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Discussion in 'Thumpers' started by acesandeights, Aug 19, 2012.
So much potential. Then it comes out at 317 lbs
The TCI front rack on my 230L holds the 1.5 gal Kolpin. That plus my stock tank gives 250 to 270 miles range depending how it is ridden. I did not need the extra gas for the WABDR. Plenty of range on the 230L to fuel up on the WABDR
The 250L will also get great mileage per what I read.
I agree with JerryH. I was flying down a forest trail, and my front of the left shroud got ripped off, almost taking out the radiator. I realized I better slow down because I was miles from the trailhead. My XR 200 was undestructible. I crashed that thing into a freakin' tree, and it just keeps on going. But when I ride my bikes with radiators, I am extra careful and slow down. I don't have any electronic fuel injection bike, and I would be a little bit worried if I was taking such a bike out into the woods or the desert. I think EFI is good for the track and the urban streets, where you can call 911 for help.
I have been mulling over an upgrade (side-grade?) from my several years old 230L to a 250L for some months, ever since the 250L was announced. For adventure riding, which is why I purchased the small dual sport in the first place, I've decided that 50lbs lighter and much less complexity makes the 230L a winner *for my purpose*. I'm sticking with the lighter bike, air-cooled engine and gravity fed carb. I realize the 250L will be better on the street, but I have street bikes for the street. Of course I long for a faster and smoother street ride to get me to the trail-head, but my type of trail riding dictates light weight and simplicity over technology. I also make extensive use of the low gearing on the 230L to get me up insane mountain goat trails, I'd hate to give that up - (sigh) everything is a trade-off. The 250L will make a bad-A little Super Motard - but the 230L is what I would buy again today for my type of off-road adventures. If I was planning on riding 80% street, I'd go 250L - it will be a hoot in town! For picking my way through the woods, creeks, or up crazy rutted out trails, or if I plan to leave civilization far behind, I'm going 230L.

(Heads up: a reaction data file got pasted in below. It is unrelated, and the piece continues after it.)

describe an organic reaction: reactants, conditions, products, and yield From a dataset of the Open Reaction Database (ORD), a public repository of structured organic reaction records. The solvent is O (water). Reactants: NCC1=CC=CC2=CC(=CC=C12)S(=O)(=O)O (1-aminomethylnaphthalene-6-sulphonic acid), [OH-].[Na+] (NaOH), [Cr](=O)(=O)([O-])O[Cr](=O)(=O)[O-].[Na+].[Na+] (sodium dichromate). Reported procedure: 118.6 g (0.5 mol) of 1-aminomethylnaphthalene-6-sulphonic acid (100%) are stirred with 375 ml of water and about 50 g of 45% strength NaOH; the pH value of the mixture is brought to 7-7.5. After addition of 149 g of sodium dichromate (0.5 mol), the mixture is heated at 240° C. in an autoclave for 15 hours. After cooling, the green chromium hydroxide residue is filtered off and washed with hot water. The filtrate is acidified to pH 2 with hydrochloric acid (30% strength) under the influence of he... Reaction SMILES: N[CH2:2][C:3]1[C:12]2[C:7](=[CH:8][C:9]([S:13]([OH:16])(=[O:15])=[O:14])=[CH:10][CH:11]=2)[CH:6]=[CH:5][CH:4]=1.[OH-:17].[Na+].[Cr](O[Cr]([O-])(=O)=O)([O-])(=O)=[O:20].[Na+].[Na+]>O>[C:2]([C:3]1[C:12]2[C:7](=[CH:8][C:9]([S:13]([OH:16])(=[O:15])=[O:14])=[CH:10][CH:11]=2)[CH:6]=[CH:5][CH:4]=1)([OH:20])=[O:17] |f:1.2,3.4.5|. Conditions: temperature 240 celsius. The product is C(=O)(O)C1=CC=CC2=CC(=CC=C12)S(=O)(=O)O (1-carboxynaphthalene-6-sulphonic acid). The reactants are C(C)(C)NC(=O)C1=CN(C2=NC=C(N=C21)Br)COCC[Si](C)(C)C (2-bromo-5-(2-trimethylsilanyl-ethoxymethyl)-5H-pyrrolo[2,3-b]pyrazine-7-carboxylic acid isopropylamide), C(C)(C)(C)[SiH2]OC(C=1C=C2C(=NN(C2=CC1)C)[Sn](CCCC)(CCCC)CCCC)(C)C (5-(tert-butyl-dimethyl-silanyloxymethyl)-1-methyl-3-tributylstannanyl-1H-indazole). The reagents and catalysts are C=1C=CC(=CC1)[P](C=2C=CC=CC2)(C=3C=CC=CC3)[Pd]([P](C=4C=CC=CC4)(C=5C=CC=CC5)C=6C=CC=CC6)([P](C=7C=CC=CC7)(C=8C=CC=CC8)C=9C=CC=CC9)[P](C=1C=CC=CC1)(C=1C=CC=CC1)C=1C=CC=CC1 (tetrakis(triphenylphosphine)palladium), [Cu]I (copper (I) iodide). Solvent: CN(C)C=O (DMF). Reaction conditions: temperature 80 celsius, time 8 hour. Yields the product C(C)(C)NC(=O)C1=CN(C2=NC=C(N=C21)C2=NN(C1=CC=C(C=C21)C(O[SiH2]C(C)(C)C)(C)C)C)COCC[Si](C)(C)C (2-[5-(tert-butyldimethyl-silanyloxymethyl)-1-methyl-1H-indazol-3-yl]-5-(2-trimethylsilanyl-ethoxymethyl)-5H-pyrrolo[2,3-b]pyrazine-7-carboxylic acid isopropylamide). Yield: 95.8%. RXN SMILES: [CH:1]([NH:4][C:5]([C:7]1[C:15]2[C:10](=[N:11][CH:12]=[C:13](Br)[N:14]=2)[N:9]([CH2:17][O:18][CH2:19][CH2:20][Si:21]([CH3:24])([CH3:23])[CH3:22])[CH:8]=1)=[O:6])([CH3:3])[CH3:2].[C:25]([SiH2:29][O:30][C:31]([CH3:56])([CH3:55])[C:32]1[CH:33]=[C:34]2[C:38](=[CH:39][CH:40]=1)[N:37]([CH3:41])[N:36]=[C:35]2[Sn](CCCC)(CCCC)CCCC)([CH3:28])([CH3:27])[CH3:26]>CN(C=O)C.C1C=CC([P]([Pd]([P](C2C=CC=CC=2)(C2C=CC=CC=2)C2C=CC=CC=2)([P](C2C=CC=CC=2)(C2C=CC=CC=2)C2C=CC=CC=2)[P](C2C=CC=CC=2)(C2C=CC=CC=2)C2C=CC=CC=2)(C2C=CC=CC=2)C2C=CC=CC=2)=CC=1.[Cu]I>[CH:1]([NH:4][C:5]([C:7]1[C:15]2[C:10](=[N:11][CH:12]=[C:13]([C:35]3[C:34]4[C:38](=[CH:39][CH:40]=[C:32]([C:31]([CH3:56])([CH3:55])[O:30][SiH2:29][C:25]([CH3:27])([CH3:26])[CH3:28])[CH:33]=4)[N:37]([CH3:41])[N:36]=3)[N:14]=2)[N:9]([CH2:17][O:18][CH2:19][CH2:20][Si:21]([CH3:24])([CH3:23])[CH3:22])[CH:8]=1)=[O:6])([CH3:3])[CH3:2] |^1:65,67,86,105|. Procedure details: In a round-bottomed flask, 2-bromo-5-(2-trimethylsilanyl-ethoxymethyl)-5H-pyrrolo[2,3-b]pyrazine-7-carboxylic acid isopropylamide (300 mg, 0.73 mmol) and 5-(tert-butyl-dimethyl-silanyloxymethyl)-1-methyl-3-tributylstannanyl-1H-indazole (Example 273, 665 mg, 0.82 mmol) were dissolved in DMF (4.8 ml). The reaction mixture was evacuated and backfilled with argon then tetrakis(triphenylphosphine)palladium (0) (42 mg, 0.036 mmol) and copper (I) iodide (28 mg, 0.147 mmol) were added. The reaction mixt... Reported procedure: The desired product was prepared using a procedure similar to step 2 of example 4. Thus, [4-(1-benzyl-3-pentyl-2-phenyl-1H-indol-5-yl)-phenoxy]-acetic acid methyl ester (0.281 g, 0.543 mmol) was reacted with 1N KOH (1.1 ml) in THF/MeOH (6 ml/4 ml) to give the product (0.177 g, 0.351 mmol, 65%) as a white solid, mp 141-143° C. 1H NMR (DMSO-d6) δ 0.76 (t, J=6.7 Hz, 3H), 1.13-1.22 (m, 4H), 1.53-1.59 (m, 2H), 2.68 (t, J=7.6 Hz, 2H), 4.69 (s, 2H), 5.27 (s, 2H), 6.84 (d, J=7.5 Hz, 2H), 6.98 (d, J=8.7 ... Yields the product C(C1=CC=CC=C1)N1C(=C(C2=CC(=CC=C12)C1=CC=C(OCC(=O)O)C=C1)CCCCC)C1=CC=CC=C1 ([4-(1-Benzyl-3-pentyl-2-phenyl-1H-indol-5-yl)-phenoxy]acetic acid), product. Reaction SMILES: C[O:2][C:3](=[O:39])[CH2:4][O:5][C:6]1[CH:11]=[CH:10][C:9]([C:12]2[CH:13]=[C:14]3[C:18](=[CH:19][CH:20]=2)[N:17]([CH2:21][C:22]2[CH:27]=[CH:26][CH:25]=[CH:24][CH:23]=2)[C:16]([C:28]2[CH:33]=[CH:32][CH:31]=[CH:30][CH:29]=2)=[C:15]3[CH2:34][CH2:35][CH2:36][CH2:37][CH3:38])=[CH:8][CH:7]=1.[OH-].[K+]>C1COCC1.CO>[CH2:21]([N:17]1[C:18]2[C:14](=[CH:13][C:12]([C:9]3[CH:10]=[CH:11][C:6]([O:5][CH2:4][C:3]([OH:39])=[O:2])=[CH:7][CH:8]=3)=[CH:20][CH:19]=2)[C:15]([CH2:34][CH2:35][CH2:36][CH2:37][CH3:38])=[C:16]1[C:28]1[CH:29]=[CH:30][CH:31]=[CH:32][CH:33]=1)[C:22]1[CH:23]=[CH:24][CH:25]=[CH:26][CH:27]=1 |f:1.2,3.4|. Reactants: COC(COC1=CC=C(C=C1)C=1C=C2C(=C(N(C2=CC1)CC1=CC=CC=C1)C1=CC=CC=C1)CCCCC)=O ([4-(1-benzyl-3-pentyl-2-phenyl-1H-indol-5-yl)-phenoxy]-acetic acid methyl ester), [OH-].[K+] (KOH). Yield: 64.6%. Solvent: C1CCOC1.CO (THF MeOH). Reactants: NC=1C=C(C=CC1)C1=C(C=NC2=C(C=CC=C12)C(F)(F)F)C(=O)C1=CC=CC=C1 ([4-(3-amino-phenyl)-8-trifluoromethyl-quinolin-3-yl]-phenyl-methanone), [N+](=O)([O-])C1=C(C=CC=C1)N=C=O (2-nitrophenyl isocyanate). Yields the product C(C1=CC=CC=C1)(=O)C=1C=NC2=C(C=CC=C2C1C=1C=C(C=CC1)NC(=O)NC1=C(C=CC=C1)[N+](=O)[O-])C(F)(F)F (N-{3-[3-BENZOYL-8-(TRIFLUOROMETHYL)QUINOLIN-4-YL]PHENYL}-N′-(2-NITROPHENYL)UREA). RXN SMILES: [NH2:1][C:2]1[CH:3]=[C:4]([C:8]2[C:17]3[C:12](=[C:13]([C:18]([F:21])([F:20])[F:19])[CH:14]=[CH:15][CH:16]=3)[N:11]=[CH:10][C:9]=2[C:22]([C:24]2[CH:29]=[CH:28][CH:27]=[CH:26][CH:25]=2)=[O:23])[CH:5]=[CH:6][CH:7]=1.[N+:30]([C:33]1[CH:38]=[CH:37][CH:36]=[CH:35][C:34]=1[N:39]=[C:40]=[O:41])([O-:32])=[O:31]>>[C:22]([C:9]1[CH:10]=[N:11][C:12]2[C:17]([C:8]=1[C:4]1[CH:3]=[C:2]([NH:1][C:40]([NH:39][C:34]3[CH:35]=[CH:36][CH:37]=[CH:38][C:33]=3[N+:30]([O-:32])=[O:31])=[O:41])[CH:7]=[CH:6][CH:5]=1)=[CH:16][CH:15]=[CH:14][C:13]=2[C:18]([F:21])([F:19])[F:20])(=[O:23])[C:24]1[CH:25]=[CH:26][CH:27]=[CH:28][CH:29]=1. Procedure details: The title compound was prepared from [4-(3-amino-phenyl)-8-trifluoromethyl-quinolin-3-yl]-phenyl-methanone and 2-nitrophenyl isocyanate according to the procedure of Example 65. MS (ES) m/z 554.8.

I also was not aware that the 250L was Thai made - that has a huge impact on my purchase decision. I'm not saying it is crap or there will be a problem, I am sure that Honda has excellent oversight of the process. But what I am saying is you find a different pride in workmanship from Japan vs Thailand, a night and day difference. And when you are talking about a living breathing machine - hopefully one with soul, one that you plan on getting far away with - pride in workmanship means everything.